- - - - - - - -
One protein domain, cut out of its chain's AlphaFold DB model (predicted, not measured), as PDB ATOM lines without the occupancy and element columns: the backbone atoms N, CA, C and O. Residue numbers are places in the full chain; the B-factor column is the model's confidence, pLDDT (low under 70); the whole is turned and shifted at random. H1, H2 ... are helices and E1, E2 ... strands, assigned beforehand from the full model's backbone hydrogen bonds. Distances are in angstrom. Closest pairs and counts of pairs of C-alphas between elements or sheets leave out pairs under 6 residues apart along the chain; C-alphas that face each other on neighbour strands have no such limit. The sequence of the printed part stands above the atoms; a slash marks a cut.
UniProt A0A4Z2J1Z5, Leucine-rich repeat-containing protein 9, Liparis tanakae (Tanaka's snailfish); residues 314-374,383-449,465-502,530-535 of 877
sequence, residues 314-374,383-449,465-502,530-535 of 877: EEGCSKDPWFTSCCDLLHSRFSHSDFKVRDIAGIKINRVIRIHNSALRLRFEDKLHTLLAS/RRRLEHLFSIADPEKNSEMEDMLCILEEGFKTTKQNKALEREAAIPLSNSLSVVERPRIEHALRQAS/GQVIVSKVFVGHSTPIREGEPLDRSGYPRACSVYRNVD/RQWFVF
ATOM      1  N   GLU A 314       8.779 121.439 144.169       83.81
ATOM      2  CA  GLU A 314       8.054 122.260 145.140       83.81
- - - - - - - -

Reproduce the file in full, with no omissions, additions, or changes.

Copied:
One protein domain, cut out of its chain's AlphaFold DB model (predicted, not measured), as PDB ATOM lines without the occupancy and element columns: the backbone atoms N, CA, C and O. Residue numbers are places in the full chain; the B-factor column is the model's confidence, pLDDT (low under 70); the whole is turned and shifted at random. H1, H2 ... are helices and E1, E2 ... strands, assigned beforehand from the full model's backbone hydrogen bonds. Distances are in angstrom. Closest pairs and counts of pairs of C-alphas between elements or sheets leave out pairs under 6 residues apart along the chain; C-alphas that face each other on neighbour strands have no such limit. The sequence of the printed part stands above the atoms; a slash marks a cut.
UniProt A0A4Z2J1Z5, Leucine-rich repeat-containing protein 9, Liparis tanakae (Tanaka's snailfish); residues 314-374,383-449,465-502,530-535 of 877
sequence, residues 314-374,383-449,465-502,530-535 of 877: EEGCSKDPWFTSCCDLLHSRFSHSDFKVRDIAGIKINRVIRIHNSALRLRFEDKLHTLLAS/RRRLEHLFSIADPEKNSEMEDMLCILEEGFKTTKQNKALEREAAIPLSNSLSVVERPRIEHALRQAS/GQVIVSKVFVGHSTPIREGEPLDRSGYPRACSVYRNVD/RQWFVF
ATOM      1  N   GLU A 314       8.779 121.439 144.169       83.81
ATOM      2  CA  GLU A 314       8.054 122.260 145.140       83.81